Policy statement
    This should be an expression of the management’s commitment to health and safety. It is a legal document. It should be dated, and signed, by the most senior person in the company.

    Organisation chart
    A diagrammatic chart showing the structure of the company, from the most senior level, e.g. Managing Director. This chart may look like a flow chart, and must clearly show levels in seniority.

    This section will state the individual health and safety responsibilities of all people (or groups of people) within the organisation. Arrangements

    This is likely to be the largest section in the Policy, and will set out the day-to-day arrangements that are in place for the management of health and safety matters.

    It may cover the following;

    • Fire and First Aid arrangements;
    • Arrangements for the selection and use of contractors; Safe handling and use of substances;
    • Training (including induction);
    • Managing risk assessments;
    • Specific Safety Rules related to working with equipment.

  • Who is a competent person?

    A Competent Person is defined as someone who ‘has sufficient training and experience or knowledge and other qualities’ to enable them to carry out their duties.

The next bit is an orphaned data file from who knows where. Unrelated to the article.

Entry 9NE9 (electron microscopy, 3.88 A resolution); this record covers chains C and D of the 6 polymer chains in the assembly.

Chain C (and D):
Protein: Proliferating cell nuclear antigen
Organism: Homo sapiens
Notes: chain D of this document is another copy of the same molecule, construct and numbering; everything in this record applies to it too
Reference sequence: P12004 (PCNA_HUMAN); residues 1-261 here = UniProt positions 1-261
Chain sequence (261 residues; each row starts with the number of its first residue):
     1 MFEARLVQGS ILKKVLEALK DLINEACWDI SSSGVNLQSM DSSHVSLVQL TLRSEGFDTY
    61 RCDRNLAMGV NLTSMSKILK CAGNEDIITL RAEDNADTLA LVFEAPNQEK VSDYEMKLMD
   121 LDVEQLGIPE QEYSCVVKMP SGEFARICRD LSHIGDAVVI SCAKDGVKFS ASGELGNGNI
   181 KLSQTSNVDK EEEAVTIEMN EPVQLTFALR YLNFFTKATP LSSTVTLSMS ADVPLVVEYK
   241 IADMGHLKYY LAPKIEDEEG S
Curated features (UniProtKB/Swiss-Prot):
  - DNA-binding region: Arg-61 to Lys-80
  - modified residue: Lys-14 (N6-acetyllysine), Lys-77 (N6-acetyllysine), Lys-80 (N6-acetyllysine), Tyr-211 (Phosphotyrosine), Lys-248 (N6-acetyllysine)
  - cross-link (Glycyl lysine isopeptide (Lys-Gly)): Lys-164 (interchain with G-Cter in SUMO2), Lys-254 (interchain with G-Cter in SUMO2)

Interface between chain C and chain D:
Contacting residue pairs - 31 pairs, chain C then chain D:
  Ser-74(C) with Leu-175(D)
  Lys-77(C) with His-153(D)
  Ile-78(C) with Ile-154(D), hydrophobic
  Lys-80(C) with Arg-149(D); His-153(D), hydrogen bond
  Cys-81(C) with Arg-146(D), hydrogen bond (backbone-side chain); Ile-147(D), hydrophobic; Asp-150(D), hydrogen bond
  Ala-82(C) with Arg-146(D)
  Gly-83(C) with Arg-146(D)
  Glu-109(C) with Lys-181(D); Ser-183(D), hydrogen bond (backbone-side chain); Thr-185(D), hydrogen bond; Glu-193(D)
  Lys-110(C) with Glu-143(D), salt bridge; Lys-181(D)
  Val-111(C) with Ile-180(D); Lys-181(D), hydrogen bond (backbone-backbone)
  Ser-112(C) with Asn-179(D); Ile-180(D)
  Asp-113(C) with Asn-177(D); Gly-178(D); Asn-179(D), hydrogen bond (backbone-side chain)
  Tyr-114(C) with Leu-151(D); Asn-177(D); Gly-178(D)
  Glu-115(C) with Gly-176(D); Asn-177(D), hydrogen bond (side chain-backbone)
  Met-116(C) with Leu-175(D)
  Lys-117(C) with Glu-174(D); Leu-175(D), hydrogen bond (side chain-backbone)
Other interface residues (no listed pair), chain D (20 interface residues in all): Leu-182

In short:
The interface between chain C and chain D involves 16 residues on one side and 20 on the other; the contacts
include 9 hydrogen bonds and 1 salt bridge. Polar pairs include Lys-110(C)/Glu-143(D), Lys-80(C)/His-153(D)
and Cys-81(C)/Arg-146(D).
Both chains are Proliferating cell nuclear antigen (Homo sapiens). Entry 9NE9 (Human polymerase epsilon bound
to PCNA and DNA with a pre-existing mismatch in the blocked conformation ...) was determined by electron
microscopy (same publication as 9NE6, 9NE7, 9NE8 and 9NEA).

With context to Indian Factories Act, 1948, a competent person is a person or an institution recognised as such by the Chief Inspector for the purposes of carrying out tests, examinations and inspections required to be done in a factory under the provisions of this Act.

  • What is the difference between total coliform, E.coli and non-coliform bacteria?

    Total coliform bacteria are a group of easily cultured organisms used to indicate water quality. The US Environmental Protection Agency considers any total coliform to be unacceptable in drinking water. Total coliform bacteria consist of environmental and fecal types.

    Coliforms are easy to isolate, present in larger numbers and usually survive longer in an aquatic environment than viruses, parasites and more serious types of bacteria. Most of the total coliforms are not considered pathogens under normal conditions.

    E. coli is a species of coliform bacteria that is directly linked to fecal contamination by the wastes of warm-blooded animals, including humans. Some strains are pathogens in humans.

    Non-coliform bacteria are mainly environmental organisms and in large numbers can compete with total coliform and make it difficult for coliform(s) to be detected. High levels of non-coliform bacteria indicate a reduction in water quality.